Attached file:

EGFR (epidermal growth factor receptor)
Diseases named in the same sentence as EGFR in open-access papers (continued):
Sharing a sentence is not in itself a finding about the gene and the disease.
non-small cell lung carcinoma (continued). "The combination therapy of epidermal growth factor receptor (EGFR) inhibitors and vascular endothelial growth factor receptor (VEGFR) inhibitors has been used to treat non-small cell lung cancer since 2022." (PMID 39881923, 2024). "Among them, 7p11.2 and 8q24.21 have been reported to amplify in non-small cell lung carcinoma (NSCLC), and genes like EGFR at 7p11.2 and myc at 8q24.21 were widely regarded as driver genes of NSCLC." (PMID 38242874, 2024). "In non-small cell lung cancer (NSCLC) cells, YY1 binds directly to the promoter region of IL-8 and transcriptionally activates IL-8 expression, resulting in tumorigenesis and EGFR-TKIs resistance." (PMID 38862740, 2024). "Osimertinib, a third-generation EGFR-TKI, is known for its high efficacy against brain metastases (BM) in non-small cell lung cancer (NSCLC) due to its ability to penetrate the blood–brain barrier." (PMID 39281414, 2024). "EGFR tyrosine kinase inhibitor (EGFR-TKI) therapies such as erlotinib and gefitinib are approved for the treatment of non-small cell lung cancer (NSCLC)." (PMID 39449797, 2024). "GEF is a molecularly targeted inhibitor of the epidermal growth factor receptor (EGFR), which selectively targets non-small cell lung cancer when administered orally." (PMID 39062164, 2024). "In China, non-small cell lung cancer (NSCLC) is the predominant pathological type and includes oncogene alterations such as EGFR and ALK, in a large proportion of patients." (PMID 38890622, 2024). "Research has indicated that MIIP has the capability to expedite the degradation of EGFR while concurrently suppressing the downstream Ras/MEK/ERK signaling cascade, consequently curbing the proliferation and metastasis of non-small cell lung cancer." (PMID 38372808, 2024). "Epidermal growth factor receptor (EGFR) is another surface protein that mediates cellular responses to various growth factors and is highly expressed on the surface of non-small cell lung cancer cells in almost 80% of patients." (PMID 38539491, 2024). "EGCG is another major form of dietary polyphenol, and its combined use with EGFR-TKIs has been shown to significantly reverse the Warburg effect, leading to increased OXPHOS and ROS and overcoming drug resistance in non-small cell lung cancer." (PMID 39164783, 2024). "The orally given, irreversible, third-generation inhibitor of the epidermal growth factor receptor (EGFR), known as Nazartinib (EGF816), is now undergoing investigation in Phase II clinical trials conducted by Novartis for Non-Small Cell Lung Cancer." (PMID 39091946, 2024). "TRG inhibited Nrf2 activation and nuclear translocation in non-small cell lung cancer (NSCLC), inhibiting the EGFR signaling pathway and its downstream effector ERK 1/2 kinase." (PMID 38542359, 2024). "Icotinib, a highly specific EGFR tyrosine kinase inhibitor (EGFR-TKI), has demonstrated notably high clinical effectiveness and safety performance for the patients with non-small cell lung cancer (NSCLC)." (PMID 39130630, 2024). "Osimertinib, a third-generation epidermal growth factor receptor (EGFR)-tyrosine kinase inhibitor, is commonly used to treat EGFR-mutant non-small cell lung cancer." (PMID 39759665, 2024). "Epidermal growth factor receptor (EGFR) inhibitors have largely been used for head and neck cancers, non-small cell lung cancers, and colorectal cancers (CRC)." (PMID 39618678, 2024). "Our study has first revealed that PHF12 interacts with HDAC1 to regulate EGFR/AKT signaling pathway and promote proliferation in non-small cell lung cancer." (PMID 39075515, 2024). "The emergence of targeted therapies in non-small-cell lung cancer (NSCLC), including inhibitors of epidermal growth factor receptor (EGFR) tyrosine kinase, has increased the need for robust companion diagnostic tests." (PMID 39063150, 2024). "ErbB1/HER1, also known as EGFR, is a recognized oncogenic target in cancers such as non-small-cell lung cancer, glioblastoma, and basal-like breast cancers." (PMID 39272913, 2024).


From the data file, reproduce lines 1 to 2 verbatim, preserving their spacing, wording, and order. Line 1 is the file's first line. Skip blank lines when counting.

EGFR (epidermal growth factor receptor)
Diseases named in the same sentence as EGFR in open-access papers (continued):